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Home>Research & Insights>Investment Insights>A Large Cash Stake Doesn't Necessarily Make for a Low-Risk Fund

A Large Cash Stake Doesn't Necessarily Make for a Low-Risk Fund

Managers who stockpile cash often take risks in other areas.

Dan Culloton, 08/01/2017

A big cash stake can offer a false sense of security.

One of the potential benefits of an actively managed fund that often keeps a big portion of its portfolio in cash is lower volatility in times of market stress. Of course, investors in these funds typically sacrifice some of the upside in rising markets because they're not fully invested.

They can console themselves, however, with the belief that they won't have as deep of a hole to climb out of after the coast clears. Plus, their managers may have been able put some of that cash to work opportunistically during the downturn.

Keeping a lot of powder dry, though, does not mean a fund is completely out of harm's way. Managers who tend to hold double-digit liquidity levels are often maverick investors who are willing to let their convictions rather than benchmarks or peer group averages drive position sizes and sector allocations. It's not unusual to see significant stock, sector, and geographic concentration in these funds, which can offset some risk-damping effects of holding cash. Here are four funds that have a lot of cash ballast but still court significant risks in their portfolios.

Longleaf Partners Small-Cap LLSCX had nearly 28% of its assets in cash as of June 30, 2017, which is not unusual for portfolios from this uncompromising value shop. It's run by benchmark-agnostic, value-oriented stock-pickers who are not averse to stockpiling cash if valuations are unattractive. The fund remains extremely concentrated, though, with fewer than 20 stocks, 53% of assets in its top 10 picks, and double-digit helpings of consumer discretionary and technology stocks.

These managers aren't afraid to look out of step with their peers and relevant benchmarks. As a result, it's likely this idiosyncratic portfolio will take a hit at one time or another, regardless of the size of its cash stake. Indeed, the fund lost 6.0% in 2015 while it's prospectus benchmark, the Russell 2000 Index, fell 4.4%; errant energy and consumer discretionary picks hurt that year. The fund gets a Morningstar Analyst Rating of Silver because its high-conviction approach should deliver over the long term, but its often-massive cash stake can't be counted on to temper its boldness. 

Gold-rated FMI Common Stock FMIMX  has more than 18% of its assets in cash, higher than average for this fund; but it's not as concentrated as Longleaf Partners Small-Cap, with a comparatively diversified 36 holdings and about a third of its assets in its top 10. The fund has more than twice the Russell Midcap Index's helping of industrial stocks, though. It also has no energy exposure and negligible healthcare holdings. Bottom-up stock-picking drives these sector leanings and should work out for this patient, value-oriented fund in the long run, as it has in the past. Bumps are still possible, though. It, too, had a rough 2015, shedding 6.8% (though many of the stocks that hurt it that year have helped it since).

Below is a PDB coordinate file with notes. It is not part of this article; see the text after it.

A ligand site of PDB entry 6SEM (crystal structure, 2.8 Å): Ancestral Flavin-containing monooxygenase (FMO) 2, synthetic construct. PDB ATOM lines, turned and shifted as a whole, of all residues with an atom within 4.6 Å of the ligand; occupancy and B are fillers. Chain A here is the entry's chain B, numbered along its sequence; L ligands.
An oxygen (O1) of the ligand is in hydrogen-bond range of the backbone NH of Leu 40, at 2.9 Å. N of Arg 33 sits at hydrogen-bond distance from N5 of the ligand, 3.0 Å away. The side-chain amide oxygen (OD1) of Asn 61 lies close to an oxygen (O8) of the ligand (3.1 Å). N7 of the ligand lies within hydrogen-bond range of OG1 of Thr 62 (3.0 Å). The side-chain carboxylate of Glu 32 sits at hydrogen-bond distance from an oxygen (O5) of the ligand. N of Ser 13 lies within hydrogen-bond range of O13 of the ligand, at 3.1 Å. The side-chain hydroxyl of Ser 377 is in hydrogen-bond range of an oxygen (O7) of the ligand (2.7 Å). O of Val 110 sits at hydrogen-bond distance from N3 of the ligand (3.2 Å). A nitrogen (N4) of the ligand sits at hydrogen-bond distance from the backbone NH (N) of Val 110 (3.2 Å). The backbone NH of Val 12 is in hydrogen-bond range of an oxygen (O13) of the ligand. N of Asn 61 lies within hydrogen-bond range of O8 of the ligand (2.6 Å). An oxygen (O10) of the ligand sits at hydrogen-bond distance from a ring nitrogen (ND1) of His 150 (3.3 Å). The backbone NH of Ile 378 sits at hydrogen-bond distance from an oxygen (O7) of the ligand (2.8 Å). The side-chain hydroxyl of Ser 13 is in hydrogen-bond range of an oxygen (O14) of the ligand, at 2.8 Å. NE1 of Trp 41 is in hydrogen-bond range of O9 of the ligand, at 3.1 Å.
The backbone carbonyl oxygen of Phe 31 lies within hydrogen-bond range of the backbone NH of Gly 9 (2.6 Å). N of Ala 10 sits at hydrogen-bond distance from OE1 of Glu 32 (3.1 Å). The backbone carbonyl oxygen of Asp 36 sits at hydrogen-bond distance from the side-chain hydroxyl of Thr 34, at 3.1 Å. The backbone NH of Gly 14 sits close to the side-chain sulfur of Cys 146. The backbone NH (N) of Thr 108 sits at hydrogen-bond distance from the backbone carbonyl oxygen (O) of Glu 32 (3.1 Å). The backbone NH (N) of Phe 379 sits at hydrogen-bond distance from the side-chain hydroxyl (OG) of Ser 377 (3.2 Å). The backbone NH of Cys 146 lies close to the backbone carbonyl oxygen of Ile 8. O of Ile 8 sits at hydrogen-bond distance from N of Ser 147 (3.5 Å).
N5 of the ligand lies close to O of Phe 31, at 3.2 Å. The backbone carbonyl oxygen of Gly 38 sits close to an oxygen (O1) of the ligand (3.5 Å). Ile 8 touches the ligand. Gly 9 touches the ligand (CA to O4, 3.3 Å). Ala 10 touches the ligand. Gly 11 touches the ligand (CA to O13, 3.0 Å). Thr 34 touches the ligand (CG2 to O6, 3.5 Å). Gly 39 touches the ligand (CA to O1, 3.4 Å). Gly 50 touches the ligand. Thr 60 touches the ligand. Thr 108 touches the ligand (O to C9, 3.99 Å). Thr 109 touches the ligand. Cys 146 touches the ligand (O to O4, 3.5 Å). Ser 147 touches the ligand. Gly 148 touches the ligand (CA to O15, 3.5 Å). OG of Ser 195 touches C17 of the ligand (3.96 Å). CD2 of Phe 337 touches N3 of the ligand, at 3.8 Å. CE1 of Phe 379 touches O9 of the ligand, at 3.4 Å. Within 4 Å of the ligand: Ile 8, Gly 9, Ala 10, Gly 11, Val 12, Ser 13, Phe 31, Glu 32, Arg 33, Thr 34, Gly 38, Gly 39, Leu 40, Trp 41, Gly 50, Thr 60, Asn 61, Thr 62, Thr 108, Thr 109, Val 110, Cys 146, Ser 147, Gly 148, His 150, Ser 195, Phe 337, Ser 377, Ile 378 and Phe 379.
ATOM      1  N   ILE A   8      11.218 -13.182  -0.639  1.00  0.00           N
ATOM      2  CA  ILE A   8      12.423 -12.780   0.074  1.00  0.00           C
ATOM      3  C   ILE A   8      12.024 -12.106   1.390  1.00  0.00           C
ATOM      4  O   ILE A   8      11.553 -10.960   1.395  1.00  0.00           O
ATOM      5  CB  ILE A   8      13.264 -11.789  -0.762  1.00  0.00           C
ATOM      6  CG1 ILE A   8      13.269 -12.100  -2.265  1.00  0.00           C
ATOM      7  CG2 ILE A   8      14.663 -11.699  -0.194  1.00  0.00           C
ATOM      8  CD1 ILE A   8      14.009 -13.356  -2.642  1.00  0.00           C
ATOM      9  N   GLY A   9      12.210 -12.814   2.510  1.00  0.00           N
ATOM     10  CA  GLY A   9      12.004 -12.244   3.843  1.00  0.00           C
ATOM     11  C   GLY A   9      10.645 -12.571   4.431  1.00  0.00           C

Bronze-rated Virtus KAR Small-Cap Growth PXSGX has more than 12% cash, but it also has nearly half its assets in its top 10 holdings and fewer than 25 stocks in the portfolio overall. More than a fifth of those assets are in technology stocks, so when that sector takes a turn for the worse, this fund could, too, even with its large cash buffer. Indeed, when tech stocks dove on Friday, July 28, this fund, which has ranked ahead of 95% of its small-growth Morningstar Category peers so far for the year to date, dropped about as much as its average peer.

Silver-rated Invesco Asia Pacific Growth ASIAX has more than 11% assets in cash, but this fund roams riskier turf and is no cautious index-hugger. Its category, Pacific/Asia ex-Japan Stock, is essentially an emerging-markets group; its opportunity set comprises China and India.

This fund is willing to depart from the pack and benchmark, though, by heavily overweighting smaller markets, such as Indonesia, the Philippines, and Thailand, and downplaying or shunning altogether larger Asian developing markets, such as China and India. That, plus the managers' focus on sustainable earnings growth, management quality, and valuations, can take some, but not all, of the edge off this portfolio. The fund lost less than its prospectus benchmark and peers in 2008 and 2015, for instance, but that still meant dropping more than 50% and 7%, respectively.

Managers who are willing to hold a measure of cash when opportunities are scarce can achieve competitive risk-adjusted returns over the long term, but they take their share of risks, too. 

Dan Culloton is an associate director of fund analysis for Morningstar and editor of Morningstar's Vanguard Fund Family Report, a monthly newsletter that offers independent, no-holds-barred guidance on the pros and cons of this dominant fund family. Click here for a free issue of the Vanguard Fund Family Report.

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